Iowa Corn, Soybean Yield Forecasts Take A Hit

Iowa Corn, Soybean Yield Forecasts Take A Hit

Most of the state continues to suffer from drought and abnormal dryness as crop yield prospects decline.

Drought that continues to grip a wider area of Iowa into mid-September has prompted USDA to lower its yield projections for the state's 2013 corn and soybean crops.

In its September crop production report, released Sept. 12 and based on crop conditions as of the first of the month, USDA says Iowa farmers are projected to harvest 405.5 million bushels of soybeans this year, down 8.36 million bushels or 2% below last year. USDA reduced its yield estimate to 43 bushels per acre, down 3 bushels per acre from the August report.

IOWA YIELD FORECASTS SLIP: USDA's September Crop Production Report released Sept. 12 is based on conditions as of Sept. 1. With most of Iowa plagued by abnormally dry conditions, yield forecasts for corn and soybeans are down from August. Much still depends on when first killing frost hits this fall.

Iowa's state average corn yield estimate for 2013 was reduced one bushel per acre, to 162 bushels per acre in the September report. Even so, Iowa's total production of corn is expected to be 2.187 million bushels, up 310 million bushels from last year's harvest.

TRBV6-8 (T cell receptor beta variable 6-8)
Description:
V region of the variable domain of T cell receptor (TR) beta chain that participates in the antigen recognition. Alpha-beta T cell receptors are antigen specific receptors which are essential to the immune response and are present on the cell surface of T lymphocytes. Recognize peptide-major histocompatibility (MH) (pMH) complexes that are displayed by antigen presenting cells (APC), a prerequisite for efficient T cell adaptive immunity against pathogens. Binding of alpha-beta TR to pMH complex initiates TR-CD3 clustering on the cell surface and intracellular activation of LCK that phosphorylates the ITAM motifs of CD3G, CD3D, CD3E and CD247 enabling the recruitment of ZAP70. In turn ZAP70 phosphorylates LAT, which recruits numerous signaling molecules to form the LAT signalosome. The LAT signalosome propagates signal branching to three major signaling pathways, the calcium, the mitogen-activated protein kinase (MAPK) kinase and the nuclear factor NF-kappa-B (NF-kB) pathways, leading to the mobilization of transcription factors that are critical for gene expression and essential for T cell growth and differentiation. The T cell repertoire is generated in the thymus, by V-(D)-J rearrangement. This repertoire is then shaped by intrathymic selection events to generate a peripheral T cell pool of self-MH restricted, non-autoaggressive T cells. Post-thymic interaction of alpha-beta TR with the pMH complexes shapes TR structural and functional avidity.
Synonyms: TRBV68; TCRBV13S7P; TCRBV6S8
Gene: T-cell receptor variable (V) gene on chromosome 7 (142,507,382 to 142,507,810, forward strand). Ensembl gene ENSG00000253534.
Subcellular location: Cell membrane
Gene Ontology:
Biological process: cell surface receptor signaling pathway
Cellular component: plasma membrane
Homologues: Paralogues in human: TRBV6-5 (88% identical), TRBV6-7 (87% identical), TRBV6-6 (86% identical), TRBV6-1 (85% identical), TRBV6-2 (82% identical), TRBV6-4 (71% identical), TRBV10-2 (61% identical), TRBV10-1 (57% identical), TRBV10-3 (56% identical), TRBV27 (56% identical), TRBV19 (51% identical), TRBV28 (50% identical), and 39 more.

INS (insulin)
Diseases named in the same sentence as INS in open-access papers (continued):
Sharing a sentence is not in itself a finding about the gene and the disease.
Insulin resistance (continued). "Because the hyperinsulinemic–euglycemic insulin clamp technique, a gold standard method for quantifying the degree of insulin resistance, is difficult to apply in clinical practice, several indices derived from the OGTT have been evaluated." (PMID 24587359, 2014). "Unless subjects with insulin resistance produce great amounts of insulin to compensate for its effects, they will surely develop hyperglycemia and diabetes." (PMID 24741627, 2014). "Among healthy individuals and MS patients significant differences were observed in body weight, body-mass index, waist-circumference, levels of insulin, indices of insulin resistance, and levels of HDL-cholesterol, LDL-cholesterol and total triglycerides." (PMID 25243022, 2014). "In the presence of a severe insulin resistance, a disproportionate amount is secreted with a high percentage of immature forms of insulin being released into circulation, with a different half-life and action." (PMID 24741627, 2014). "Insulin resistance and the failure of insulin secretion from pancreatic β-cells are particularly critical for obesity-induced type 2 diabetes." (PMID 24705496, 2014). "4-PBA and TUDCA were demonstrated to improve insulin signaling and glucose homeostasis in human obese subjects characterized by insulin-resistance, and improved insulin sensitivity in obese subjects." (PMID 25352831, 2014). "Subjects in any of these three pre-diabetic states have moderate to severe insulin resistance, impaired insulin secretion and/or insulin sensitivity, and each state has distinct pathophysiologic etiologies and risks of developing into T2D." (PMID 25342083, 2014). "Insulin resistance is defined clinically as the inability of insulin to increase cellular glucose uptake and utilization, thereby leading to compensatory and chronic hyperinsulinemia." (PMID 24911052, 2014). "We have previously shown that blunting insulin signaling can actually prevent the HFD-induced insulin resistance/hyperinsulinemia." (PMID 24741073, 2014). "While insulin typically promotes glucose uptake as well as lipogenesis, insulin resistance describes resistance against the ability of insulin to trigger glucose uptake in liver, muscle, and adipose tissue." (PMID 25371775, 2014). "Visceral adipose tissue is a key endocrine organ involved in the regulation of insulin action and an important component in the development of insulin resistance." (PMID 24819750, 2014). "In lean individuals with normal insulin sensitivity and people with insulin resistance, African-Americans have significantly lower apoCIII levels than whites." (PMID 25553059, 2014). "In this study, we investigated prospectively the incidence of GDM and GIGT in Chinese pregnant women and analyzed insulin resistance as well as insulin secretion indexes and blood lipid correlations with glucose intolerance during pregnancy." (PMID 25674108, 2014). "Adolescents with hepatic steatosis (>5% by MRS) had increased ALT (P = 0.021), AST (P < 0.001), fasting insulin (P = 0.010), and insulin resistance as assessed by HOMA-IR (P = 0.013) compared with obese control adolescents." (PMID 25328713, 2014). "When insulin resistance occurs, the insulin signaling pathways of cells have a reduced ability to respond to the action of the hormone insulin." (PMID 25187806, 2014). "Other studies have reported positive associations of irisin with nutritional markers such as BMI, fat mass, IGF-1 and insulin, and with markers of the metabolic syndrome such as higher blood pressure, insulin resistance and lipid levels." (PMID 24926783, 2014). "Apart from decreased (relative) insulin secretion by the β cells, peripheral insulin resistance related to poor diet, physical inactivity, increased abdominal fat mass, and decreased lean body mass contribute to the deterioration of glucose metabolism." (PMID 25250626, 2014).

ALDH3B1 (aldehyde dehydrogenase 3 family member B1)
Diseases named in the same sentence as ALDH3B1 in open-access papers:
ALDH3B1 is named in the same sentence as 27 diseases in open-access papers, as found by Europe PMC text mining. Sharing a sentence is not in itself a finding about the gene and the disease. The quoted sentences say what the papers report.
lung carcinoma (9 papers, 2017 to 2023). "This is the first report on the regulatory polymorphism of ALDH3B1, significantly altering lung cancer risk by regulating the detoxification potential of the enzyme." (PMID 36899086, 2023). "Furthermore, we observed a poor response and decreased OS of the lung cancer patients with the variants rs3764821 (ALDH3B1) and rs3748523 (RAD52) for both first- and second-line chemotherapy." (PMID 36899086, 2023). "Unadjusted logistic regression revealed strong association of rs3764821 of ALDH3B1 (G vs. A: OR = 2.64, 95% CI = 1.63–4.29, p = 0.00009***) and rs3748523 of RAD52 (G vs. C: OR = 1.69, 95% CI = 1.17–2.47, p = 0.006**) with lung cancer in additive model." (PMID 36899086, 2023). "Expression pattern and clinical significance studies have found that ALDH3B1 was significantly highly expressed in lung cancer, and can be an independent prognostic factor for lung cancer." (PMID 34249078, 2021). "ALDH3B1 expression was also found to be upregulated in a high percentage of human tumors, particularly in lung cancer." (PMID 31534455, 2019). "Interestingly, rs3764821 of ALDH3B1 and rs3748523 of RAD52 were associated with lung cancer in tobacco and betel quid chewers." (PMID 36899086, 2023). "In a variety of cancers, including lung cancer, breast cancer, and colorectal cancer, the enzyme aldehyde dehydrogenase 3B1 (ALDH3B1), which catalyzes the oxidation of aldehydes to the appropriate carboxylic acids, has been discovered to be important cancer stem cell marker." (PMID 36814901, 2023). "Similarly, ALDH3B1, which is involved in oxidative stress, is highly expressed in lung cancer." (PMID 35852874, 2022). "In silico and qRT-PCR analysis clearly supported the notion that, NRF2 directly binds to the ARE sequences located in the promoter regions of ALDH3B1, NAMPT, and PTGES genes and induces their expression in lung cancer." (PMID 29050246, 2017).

Drought area in Iowa classified as "severe" stretches mostly across central and southern part of the state

"Most of Iowa is suffering this year as abnormally dry conditions are taking their toll," says Harry Hillaker, state climatologist with the Iowa Department of Agriculture. Two-fifths of the state is now in a severe drought, mostly across central and southern Iowa, the U.S. Drought Monitor showed on Thursday September 12. The government's drought monitor map is updated every Thursday. A week ago, about a third of the state was in the "severe drought" category.~~~PAGE_BREAK_HERE~~~

Last year, also a drought year, Iowa ended up with a state average corn yield of only 137 bushels per acre. Does Hillaker think USDA's prediction of 162 bushels per acre for 2013 is too high? "Keep in mind last year's crop was planted early," says Hillaker. "This year's planting was delayed by a record wet spring. Planting stretched over a two month period from late April to late June for corn. That's a lot of variability. Much of Iowa's crop is late maturing this year, so a lot is riding on when the first killing frost occurs."

USDA's latest yield estimates for Iowa's 2013 corn and bean crops are still probably too high

All things considered, Hillaker believes the September estimate of 162 bushels per acre for Iowa's 2013 yield average is probably too high. Hillaker was the morning speaker for farmers who with their wives were attending the 2013 Iowa Master Farm Homemaker Awards Day on September 13 in Des Moines, sponsored by Wallaces Farmer magazine. Roger Poppen, who drove from Iowa's northwest corner down to Des Moines saw soybean fields that were green, saw some that were yellow and a few that had already lost most of their leaves. He saw one field of soybeans being harvested near Ogden in west central Iowa.